So, downloads are cheap, if you use up all your downloads, but you really have to be interested in digging through some less popular stuff. This is fine for me as I’m looking to expand my musical horizons. So far I’ve downloaded a few tracks by Miles Davis and a Muddy Waters Tribute. I’ll be downloading a Stabbing Westward album next and looking through more blues, jazz, indie rock and metal stuff over the coming months.

Users start off with 25 free downloads in a 14 day trial period and there’s nothing stopping you using up your trial and then cancelling your subscription. I’m going to be trying it out for a while I think – there’s plenty of stuff I want on there and I can hardly pass up the opportunity to own this new/old music at these prices.

The best thing, for me, is that the downloads are in a DRM-free MP3 format and so I’m unrestricted with my usage of these files. They won’t expire on me or refuse to load onto my player. The quality is good enough – loss-less would be even better for true audiophiles but perhaps these will come along later.

Music needs to be downloaded via the eMusic download manager. This converts the files into MP3 format and sorts them out for you into nice directories. I couldn’t get this to work on my work XP laptop due to restrictions in place with the corporate firewall, so be warned if you’re accessing the internet via a similar method. There may be ways around this but the FAQs are not particularly useful. You can contact them for help of course, something I’ve not tried yet. I can use the service at home on my Ubuntu box by using a thrid-party application called eMusic/J – it works really well for me so Linux users won’t be left behind.

The site itself is nice enough. It’s hardly ground-breaking web design but it’s easy to navigate and there are some nice community features. It’s early days for us European customers but the facilities are there for user reviews, fora and playlists.


US customers of eMusic may very well be used to their service by now, but us Europeans are new to it. From what I’ve seen so far the music selection is good, if limited to Independent artists, and it’s definitely worth signing up for if you’re willing to push the envelope a bit with your musical tastes. The music is cheap and DRM-free, two features that are very important to me.

We shall see how successful they become.

Originally posted on Newsvine

Bless you

A man, sitting next to a woman on a jet, suddenly sneezes. Unexpectedly, he unzips his trousers and wipes the end of his penis off with his handkerchief. He then zips up and continues reading his magazine.

The woman cannot believe what she just saw.

Then he sneezes again, unzips, pulls out his penis and wipes it off with a handkerchief. The woman says, “Excuse me sir, but that is disgusting and rude.”

He says, “I am so sorry that I have offended you. I have this very rare, embarrassing physical handicap that causes me to orgasm every time I sneeze.”

The woman, disarmed by the man’s honesty, and somewhat embarrassed by her own callousness, says, with sympathy, “Oh you poor man, what,are you taking for it?”

“Pepper,” he replies

More running

I’m still managing to keep up with the regular running. It doesn’t seem to be feeling much easier, although I am getting a little faster at the almost-mile course that I have. Monday’s run took me 7 minutes and 43 seconds – that’s over ten seconds faster than my last one on Thursday. Not bad for an old fella, although I’m sure there are a few fit, regular runners that think it a bit slow.

Last night saw me doing my old three mile run. This took me a respectable 26 minutes and 51 seconds and made me feel like I was going to explode. My short run is so short that I don’t even get a chance to start sweating until I’ve finished. With this one I was over-heating like and old car with a broken radiator and it didn’t help that it was a particularly warm evening.

Still, I finished it in a reasonable time. I’ll be happier when it’s down below 25 minutes.

I was certainly much happier to discover that NTL had been and fixed our internet. I incorrectly assumed that the modem was being over-driven as it turned out that there was a lack of power instead. I’m not sure how he fixed it but something was adjusted somewhere and it started working again. Hurrah!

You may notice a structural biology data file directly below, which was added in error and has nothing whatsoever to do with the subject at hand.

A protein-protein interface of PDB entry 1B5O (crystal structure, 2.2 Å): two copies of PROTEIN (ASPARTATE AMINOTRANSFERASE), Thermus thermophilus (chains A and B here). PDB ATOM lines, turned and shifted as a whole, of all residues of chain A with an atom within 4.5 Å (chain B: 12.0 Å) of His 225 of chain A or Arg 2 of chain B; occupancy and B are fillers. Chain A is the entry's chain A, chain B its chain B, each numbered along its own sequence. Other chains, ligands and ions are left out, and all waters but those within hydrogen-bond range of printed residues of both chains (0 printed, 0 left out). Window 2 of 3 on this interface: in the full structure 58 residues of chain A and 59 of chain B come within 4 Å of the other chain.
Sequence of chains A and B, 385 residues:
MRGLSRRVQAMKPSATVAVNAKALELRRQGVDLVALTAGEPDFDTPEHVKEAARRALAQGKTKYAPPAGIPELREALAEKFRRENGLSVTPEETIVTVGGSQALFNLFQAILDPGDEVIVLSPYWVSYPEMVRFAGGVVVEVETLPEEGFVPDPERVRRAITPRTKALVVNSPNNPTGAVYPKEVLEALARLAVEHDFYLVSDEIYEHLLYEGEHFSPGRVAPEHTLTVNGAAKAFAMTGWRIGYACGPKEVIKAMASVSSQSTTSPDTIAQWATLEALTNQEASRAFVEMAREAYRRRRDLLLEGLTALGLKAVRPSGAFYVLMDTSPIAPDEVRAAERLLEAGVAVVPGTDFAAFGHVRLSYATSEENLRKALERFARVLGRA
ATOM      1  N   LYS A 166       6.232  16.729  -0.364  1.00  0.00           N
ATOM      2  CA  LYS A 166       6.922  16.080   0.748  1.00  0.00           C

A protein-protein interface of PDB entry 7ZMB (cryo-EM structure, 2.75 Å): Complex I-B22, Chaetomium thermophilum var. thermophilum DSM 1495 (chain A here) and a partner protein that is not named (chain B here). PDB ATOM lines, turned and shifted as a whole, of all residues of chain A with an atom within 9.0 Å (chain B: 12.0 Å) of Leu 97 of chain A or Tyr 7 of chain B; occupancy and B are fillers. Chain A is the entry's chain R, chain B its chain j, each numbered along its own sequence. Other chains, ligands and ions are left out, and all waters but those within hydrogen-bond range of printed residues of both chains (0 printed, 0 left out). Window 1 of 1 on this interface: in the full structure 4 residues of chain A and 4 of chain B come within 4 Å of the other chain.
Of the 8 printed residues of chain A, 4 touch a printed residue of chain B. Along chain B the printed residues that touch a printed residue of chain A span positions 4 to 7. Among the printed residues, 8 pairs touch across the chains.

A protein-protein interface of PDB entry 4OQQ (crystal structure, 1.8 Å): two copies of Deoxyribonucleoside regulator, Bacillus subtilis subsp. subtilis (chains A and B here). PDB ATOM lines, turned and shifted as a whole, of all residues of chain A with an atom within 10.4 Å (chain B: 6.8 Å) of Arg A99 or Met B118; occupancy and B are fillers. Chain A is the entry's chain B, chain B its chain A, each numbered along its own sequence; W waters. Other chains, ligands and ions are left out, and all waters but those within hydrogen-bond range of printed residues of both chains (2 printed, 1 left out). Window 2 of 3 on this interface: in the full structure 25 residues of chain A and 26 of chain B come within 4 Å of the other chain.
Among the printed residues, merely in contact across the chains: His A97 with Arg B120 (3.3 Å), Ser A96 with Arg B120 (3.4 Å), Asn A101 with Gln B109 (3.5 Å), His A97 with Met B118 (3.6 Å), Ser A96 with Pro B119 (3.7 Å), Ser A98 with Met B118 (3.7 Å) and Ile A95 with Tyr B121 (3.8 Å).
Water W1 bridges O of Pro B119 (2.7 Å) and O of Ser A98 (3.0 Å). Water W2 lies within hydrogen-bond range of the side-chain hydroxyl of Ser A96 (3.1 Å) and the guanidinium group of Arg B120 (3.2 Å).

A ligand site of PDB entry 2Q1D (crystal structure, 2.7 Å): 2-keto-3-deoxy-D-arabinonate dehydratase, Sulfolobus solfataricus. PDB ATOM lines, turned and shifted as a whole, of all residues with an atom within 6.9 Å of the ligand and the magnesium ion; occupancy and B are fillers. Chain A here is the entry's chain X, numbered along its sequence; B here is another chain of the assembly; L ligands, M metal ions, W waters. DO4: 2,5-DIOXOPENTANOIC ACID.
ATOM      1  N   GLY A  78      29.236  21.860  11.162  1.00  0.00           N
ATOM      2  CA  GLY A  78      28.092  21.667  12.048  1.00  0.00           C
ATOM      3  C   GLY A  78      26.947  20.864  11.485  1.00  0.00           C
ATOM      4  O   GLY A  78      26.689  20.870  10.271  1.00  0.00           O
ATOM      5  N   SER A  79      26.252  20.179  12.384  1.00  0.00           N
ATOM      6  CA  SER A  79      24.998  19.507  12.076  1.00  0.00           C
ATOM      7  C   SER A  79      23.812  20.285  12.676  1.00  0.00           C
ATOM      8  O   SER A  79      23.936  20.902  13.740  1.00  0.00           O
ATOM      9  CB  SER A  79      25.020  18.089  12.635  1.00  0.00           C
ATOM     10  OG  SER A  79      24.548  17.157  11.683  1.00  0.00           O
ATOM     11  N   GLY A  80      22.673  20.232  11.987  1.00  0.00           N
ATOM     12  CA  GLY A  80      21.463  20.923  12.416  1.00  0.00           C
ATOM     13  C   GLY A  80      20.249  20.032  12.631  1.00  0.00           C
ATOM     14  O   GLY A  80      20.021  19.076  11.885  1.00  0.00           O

NTL troubles

NTL are a little bit shit at customer service. It’s something that many, many people have complained about over the years and something that I knew about before signing up for their services.

I figured that I could cope with crap customer service as long as I got a reasonably priced deal. I get TV, phone and internet all packaged up and so far it’s been fairly priced and worked a treat.

That was, until last Friday night. For some unknown, unannounced reason the internet stopped working. It was quite late when I found out, so I phoned them up on Saturday afternoon. The status line had a lengthy message about scheduled maintenance for network upgrades that were currently being carried out across the country – Nottingham wasn’t due until the following Tuesday (today) so you’d think that this wasn’t the cause. There were no mentions of outages due to faults.

I then phoned the broadband helpdesk. There was a message on there that users within a collection of Nottingham postcodes (including ours) might be experiencing degraded service or total loss of service due to a localised fault. Well, that seemed to be the reason that ours was out, but it would have been nice to have that on the freephone status line rather than the 10p a minute tech support line.

So, the broadband still isn’t working on Sunday, so I phone up the tech support again. I end up speaking to some nice Indian lady. I explain the history of the fault, that there was an announcement of a localised issue that killed our service in the first place and that I was a little less than impressed with the extended outage. She performed some sort of line test and informed me that it looked like there was either a problem with the connection or something wrong with the modem. An engineer would be coming out Tuesday afternoon.

Fine, we need an engineer. However, I have a sneaky feeling I know what is wrong. I’m willing to wager that this engineer is going to come primed with an attenuator and that the application of this little device will miraculously cure my internet woes. Why do I think this? Well, NTL have done this before at our previous address. They were upgrading the lines then too and broke our connection, on that occasion for seven days. Amazingly an attenuator fixed it, so I’m willing to guess that they’ve done exactly the same thing here – they’re over-driving my cable modem and need to attenuate the signal.

I may be proved wrong, but either way they’re proving to be a bit rubbish at the support. They were excellent during the installation but after-sales stuff is not so hot.

Still, at least I wasn’t hanging on the phone for hours (I got through very quickly) and an engineer should fix it this afternoon.